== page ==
It’s especially noticeable when playing music, as the Pad produces a rich, full-bodied sound with a good touch of bass. Podcasts sound just as nice with crystal-clear voices. While the volume never gets loud enough to fill a room, you do manage to keep the sound from becoming audibly distorted.

The speakers are even directionally sensitive, which means the tablet can modify which speakers produce which sound based on how you hold it. In portrait mode, for example, the two speakers on the right side will be different from those in landscape mode.


  • All accessories sold separately
  • Unconvincing Magnetic Keyboard
  • Impressive Stylo digital pen

The OnePlus Pad comes with merely the tablet itself, but there are lots of other extras to pick.

A standard $39/£59 Folio Case is one choice, but I tested the premium $149/£149 version with a built-in keyboard. When you connect the tablet, pairing is automatic; no Bluetooth is required.

The typing experience is obviously reduced with a smaller display than virtually all laptops. All of the standard keys are still present, however the space is quite constrained. It took some getting used to, and my typing speed remained slower than usual throughout the testing.

The keyboard is unimpressive when combined with limited key travel and no backlighting. The little trackpad underneath it is similarly inconvenient; for serious surfing, you’ll almost probably need to attach a mouse.

Despite relying on Bluetooth, the OnePlus Stylo digital pen ($99/£99) is far more successful. It magnetically connects to the top of the tablet for pairing and charging, and the experience is very similar to writing with a pen on paper.

A reaction time of 2ms implies that there is no discernible wait before handwritten notes or sketches show on the screen. A good palm rejection technology prevents unintended markings, but it is not pressure sensitive – you must manually pick different colours to imitate it.

The entire setup, complete with keyboard and pen, is evocative of either the iPad Pro or Samsung’s Galaxy Tab S8 Ultra, although the OnePlus Pad is far less expensive.

Specs & performance

  • MediaTek Dimensity 9000 chip
  • Impressive performance, even while gaming
  • 128GB of storage, no cellular option

The Dimensity 9000 chipset powers the OnePlus Pad. The Dimensity 9000 isn’t MediaTek’s freshest and greatest (that honor belongs to the Dimensity 9200), but it’s still one of the most competent chips on any mobile device at the time of writing. It’s remarkable to see it on a mid-range tablet, which means performance on the OnePlus Pad is excellent – I couldn’t ask for much more.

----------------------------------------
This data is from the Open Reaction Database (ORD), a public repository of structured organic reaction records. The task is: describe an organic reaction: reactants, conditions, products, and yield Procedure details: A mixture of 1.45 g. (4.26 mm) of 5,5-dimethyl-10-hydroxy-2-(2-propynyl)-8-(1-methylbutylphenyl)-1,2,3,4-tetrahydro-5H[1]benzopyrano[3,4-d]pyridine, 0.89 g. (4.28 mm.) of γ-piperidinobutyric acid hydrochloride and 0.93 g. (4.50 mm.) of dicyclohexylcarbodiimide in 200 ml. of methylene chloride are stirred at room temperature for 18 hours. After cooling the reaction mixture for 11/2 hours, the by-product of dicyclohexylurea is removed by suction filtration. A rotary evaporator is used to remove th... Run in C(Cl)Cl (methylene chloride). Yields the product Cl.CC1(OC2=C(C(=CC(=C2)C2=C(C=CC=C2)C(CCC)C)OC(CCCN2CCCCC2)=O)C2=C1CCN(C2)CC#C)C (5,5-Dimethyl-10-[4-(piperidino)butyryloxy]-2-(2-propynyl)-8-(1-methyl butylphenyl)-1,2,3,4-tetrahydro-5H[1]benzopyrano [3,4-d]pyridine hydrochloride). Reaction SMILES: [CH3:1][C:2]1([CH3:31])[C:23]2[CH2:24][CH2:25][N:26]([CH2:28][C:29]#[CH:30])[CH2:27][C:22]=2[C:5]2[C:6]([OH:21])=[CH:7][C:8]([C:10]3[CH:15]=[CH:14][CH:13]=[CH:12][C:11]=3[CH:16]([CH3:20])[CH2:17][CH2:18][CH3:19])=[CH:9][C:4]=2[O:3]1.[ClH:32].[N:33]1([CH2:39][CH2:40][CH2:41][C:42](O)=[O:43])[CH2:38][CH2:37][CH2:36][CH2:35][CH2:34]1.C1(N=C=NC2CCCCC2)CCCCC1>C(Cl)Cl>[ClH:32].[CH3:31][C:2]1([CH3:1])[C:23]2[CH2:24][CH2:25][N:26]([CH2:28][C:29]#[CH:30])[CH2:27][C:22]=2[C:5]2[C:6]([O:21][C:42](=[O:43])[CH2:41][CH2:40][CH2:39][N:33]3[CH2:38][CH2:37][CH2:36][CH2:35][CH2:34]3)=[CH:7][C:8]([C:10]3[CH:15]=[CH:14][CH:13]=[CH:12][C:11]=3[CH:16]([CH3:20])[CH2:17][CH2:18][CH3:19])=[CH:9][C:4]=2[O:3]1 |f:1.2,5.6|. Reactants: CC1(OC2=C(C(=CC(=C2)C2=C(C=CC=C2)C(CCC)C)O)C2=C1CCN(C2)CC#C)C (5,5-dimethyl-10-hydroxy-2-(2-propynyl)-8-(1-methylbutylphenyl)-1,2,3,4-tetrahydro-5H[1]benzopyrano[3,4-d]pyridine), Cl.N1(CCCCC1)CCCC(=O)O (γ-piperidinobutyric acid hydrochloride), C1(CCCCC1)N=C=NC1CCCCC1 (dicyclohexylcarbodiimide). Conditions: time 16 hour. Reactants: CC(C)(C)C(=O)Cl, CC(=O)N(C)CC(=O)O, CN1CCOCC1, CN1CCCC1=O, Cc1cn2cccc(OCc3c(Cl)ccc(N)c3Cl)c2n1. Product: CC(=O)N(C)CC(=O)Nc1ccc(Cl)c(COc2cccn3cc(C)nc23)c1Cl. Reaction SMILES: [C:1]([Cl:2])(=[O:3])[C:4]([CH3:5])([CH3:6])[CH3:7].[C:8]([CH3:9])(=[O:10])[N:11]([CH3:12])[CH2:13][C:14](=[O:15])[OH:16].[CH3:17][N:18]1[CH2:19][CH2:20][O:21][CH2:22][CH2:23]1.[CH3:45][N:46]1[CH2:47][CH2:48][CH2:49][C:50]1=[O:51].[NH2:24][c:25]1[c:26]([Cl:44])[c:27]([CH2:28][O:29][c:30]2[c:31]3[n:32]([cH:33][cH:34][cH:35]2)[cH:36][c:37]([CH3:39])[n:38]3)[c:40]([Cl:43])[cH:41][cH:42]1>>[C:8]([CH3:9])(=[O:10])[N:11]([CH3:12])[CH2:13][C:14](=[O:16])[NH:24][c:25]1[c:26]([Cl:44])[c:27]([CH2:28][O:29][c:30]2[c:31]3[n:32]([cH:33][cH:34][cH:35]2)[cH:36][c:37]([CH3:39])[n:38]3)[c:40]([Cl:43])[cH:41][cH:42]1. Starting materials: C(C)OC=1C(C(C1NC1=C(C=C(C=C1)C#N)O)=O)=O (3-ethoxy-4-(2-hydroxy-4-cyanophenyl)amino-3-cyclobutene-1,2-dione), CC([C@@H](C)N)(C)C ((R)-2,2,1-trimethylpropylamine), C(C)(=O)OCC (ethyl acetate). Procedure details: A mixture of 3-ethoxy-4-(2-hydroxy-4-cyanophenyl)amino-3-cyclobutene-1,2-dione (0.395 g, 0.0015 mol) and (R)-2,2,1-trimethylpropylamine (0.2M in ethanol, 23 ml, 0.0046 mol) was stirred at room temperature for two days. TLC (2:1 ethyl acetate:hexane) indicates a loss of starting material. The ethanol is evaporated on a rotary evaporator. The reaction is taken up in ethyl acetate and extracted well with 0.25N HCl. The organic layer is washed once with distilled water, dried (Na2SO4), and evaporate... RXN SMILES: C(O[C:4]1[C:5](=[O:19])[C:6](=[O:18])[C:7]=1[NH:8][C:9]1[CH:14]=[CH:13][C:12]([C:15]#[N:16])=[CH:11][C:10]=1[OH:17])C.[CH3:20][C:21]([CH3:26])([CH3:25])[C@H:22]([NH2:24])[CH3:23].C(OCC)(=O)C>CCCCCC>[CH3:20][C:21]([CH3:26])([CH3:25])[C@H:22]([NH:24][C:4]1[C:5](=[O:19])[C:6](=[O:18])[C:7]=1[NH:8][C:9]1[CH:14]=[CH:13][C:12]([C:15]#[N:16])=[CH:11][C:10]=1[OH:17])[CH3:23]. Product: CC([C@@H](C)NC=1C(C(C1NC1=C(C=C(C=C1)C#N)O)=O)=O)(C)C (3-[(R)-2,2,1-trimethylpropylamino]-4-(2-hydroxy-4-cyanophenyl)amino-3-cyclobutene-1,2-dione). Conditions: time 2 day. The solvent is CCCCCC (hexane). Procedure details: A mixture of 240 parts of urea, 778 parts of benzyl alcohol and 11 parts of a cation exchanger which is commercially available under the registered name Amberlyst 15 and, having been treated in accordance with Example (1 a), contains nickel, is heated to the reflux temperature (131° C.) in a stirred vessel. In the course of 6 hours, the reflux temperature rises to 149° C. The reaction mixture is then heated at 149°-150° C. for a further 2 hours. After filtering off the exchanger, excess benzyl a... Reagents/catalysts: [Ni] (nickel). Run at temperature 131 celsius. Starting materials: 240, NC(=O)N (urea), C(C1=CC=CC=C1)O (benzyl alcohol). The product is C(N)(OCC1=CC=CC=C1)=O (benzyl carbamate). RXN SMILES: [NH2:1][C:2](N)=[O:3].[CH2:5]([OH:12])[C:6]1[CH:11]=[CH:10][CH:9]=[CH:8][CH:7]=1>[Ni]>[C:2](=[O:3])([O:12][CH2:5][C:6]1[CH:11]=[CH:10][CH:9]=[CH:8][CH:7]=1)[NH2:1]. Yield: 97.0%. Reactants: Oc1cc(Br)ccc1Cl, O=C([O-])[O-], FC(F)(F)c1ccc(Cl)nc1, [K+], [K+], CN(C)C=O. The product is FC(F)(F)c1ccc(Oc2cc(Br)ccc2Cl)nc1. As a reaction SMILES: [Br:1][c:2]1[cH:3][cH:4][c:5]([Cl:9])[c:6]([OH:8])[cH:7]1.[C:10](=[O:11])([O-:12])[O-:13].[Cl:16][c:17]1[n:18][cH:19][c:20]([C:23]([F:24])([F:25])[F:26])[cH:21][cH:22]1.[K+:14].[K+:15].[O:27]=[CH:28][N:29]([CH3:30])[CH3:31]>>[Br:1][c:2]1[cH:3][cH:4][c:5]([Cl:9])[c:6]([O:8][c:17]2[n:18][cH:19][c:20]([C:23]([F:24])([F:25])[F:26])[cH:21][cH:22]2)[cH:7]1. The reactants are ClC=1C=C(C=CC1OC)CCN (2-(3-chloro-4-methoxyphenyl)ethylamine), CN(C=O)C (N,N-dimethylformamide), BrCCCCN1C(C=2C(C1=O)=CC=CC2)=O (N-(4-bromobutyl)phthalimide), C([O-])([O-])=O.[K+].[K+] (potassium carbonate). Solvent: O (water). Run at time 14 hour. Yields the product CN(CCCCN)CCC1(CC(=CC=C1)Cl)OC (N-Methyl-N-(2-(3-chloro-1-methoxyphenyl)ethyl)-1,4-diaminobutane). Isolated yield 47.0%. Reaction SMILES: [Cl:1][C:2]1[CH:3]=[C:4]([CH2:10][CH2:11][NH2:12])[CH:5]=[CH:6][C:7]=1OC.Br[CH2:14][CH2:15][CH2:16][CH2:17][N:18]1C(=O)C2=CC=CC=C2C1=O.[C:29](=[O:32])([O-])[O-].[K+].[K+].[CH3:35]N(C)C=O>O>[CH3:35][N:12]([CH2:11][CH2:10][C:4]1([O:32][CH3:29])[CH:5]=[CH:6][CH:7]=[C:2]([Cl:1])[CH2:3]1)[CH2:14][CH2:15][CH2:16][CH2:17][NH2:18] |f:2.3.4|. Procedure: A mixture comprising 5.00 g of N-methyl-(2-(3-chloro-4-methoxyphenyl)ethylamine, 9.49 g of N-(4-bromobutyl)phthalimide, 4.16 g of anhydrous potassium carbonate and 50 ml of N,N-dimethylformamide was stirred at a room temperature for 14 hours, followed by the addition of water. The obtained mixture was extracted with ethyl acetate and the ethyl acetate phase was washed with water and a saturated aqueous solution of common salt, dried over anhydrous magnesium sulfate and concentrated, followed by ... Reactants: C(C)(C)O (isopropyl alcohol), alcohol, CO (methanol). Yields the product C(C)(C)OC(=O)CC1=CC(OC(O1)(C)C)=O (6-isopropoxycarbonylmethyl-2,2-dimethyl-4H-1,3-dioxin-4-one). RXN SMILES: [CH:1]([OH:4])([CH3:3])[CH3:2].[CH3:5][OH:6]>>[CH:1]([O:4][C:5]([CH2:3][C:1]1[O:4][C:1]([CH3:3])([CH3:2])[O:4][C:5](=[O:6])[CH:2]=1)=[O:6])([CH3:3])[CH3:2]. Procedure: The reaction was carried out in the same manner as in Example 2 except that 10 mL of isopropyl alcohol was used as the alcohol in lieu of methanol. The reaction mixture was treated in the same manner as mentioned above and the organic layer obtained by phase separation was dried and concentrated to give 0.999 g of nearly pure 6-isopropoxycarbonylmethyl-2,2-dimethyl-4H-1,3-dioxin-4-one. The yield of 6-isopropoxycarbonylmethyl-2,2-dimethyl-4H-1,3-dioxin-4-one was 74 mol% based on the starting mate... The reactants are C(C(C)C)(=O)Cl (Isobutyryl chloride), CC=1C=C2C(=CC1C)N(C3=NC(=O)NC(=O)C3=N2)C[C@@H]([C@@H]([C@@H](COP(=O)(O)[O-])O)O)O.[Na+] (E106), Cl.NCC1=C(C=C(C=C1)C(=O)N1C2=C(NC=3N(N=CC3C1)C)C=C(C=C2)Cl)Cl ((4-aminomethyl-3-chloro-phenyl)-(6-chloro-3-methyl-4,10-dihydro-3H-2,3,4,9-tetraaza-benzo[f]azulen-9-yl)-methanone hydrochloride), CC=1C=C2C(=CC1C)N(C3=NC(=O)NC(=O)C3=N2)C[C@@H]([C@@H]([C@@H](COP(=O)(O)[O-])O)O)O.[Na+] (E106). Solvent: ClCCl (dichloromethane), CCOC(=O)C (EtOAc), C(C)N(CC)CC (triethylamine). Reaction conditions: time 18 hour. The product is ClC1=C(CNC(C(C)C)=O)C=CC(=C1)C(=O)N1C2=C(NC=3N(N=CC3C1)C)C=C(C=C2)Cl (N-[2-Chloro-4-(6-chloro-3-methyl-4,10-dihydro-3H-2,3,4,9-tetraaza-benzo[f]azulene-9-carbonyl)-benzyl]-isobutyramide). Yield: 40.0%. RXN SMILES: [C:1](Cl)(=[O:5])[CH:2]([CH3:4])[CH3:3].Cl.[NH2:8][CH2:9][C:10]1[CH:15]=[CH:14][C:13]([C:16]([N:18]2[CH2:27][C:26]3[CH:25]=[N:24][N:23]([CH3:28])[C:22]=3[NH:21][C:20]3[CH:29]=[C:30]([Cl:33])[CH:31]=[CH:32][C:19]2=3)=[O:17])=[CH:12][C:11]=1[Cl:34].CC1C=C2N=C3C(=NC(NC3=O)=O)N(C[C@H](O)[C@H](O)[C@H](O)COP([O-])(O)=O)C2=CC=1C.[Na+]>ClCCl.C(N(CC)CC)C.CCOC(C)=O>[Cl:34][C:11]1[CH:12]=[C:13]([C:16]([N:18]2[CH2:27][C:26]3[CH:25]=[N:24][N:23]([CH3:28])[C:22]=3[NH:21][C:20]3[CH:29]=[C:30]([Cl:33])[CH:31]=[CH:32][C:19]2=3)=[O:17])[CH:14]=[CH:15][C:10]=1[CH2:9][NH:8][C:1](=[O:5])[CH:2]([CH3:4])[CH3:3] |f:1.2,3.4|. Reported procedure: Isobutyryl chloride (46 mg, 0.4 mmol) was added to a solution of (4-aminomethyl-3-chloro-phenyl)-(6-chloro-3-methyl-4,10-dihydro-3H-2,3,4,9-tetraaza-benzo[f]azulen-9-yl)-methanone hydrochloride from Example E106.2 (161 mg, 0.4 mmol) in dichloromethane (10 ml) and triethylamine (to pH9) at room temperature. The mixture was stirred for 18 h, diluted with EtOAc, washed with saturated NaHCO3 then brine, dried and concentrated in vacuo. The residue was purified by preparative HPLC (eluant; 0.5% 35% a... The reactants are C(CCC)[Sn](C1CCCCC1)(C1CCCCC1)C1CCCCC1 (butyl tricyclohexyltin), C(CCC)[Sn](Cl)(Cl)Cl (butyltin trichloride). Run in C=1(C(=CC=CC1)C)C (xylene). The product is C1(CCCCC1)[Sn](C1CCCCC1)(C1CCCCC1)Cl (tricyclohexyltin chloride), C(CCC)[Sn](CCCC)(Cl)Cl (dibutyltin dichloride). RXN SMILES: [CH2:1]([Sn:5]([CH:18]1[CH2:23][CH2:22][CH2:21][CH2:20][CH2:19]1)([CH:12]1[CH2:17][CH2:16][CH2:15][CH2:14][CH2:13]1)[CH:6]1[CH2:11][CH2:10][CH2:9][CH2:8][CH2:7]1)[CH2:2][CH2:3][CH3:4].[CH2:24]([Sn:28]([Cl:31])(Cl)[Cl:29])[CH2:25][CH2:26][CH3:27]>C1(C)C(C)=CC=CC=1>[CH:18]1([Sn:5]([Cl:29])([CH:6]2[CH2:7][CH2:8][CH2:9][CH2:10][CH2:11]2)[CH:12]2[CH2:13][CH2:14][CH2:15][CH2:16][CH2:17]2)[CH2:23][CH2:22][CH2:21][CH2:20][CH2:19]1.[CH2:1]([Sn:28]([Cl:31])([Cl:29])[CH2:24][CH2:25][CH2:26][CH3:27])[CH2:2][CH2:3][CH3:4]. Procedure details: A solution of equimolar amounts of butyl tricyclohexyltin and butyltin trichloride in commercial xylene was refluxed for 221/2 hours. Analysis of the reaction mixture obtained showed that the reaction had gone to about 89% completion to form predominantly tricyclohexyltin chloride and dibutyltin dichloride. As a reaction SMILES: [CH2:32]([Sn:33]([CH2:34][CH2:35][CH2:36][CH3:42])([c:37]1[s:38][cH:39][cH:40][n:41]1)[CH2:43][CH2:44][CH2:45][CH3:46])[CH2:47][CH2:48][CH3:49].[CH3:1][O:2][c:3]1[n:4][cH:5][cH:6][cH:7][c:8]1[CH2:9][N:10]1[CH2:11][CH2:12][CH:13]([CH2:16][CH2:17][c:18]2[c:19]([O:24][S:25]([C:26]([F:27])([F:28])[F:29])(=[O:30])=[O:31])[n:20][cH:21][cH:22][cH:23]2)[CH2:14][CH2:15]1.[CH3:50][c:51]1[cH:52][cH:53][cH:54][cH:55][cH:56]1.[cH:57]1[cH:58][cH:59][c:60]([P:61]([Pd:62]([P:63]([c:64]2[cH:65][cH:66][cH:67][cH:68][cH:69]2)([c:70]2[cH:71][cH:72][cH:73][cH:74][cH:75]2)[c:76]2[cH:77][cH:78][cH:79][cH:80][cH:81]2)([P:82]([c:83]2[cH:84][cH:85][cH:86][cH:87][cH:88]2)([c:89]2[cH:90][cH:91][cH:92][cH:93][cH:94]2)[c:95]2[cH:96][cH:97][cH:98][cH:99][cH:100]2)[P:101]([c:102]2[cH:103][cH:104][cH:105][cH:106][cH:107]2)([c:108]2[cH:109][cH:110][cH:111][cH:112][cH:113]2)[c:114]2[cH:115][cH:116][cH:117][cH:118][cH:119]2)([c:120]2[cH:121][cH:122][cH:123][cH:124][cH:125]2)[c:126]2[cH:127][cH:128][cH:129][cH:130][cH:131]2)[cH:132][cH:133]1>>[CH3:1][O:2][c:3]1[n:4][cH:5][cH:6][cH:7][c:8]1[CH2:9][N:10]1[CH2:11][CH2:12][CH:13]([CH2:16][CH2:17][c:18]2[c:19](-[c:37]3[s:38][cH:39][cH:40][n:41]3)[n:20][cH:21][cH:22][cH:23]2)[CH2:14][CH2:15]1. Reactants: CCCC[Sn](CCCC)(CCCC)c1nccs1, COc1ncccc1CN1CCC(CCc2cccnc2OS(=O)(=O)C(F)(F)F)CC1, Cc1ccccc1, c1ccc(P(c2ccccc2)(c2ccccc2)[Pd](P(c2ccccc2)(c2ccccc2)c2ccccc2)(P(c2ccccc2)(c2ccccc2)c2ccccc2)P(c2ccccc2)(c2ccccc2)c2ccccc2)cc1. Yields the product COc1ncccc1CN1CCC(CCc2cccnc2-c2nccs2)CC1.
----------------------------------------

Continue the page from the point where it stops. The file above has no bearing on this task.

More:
Despite the fact that 8GB of RAM is the sole choice, the tablet easily handles all of the most typical tasks. This involved a lot of web browsing, email, social networking, and video viewing, as well as some photography on the side.

Even when moving between them fast or utilizing them side by side, there was no obvious lag or delay. It’s not as fast as one of the newest iPads, but it’s not far off.

Performance on the OnePlus Pad is superb – I couldn’t ask for much better

This impressive performance extends to gaming, one of the OnePlus Pad’s most demanding use cases. The experience of playing games like Call of Duty: Mobile and PUBG Mobile was indistinguishable from those of the top tablets available – despite the fact that only few titles can output at the maximum 144Hz refresh rate.

While there were some noticeable frame drops in Asphalt 9: Legends, the game was still very playable. Even after about half an hour of gaming, the Pad remained only mildly warm to the touch. I have no issues about thermals even without a fan.

OnePlus Pad benchmarks

For some, internal storage may be a concern. The single model offered has 128GB of storage with no ability to expand via microSD. With about 15GB eaten up by system files that cannot be removed, that leaves just over 100GB, which is acceptable if you rely on cloud storage and only stream films, but if you wish to install several games and save music or video files, you may run out sooner.

The absence of cellphone service is particularly upsetting. Instead, you’ll have to make do with Wi-Fi 6 and Bluetooth 5.3 for connectivity.


  • Decent 8Mp selfie camera
  • Supports 1080p video
  • Underwhelming 13Mp rear camera

Cameras aren’t as important on tablets as they are on smartphones, but they’re still handy in a variety of circumstances.

The most apparent is using the front-facing camera for video calling, which on the OnePlus Pad is an 8Mp sensor. It can capture in Full HD (1080p) at 30 frames per second, and I was pleasantly delighted by the quality.

In general, sharp, well-exposed film with plenty of detail may be expected. The selfie lens is nothing exceptional, yet it suffices for casual video chats or business meetings. Stills are of a similar quality, and in many cases are equivalent to inexpensive phones. There is a portrait mode available, but it isn’t the finest.

I don’t advocate using a tablet as your primary camera, but the 13MP rear sensor is still useful. Stills and movies (up to 4K at 30fps) seem little grainy and washed out, but they’re perfectly enough for reference photographs or the occasional home film.